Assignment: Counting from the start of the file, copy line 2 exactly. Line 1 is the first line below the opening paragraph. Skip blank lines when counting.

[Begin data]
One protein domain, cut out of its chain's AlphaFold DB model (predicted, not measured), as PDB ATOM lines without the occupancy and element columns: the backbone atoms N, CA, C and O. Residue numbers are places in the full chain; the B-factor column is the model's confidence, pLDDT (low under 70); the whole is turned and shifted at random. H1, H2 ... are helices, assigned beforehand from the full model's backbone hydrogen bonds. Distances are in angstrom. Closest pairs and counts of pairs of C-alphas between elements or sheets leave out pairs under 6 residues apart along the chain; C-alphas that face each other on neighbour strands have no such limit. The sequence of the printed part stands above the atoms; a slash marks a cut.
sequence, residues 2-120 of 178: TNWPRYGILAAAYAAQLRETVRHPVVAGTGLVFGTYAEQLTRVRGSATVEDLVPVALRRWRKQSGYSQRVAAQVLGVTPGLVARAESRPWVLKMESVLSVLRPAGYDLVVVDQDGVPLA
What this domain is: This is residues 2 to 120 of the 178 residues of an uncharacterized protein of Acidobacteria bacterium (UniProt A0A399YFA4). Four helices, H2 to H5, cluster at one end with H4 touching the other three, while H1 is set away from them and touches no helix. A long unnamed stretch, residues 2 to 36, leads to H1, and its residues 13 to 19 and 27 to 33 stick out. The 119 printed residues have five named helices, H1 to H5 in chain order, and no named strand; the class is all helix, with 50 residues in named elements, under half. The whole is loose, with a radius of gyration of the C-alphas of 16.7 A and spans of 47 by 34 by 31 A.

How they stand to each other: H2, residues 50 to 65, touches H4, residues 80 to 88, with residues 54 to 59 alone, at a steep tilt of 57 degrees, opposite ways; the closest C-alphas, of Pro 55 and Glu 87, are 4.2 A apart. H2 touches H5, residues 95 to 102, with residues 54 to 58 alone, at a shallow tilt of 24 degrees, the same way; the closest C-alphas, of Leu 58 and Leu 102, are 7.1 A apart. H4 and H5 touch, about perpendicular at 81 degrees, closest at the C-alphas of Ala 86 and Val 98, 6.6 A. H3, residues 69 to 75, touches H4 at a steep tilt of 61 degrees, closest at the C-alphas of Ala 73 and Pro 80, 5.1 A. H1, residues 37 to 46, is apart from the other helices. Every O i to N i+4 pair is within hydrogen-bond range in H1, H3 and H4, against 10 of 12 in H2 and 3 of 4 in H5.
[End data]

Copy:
What this domain is: This is residues 2 to 120 of the 178 residues of an uncharacterized protein of Acidobacteria bacterium (UniProt A0A399YFA4). Four helices, H2 to H5, cluster at one end with H4 touching the other three, while H1 is set away from them and touches no helix. A long unnamed stretch, residues 2 to 36, leads to H1, and its residues 13 to 19 and 27 to 33 stick out. The 119 printed residues have five named helices, H1 to H5 in chain order, and no named strand; the class is all helix, with 50 residues in named elements, under half. The whole is loose, with a radius of gyration of the C-alphas of 16.7 A and spans of 47 by 34 by 31 A.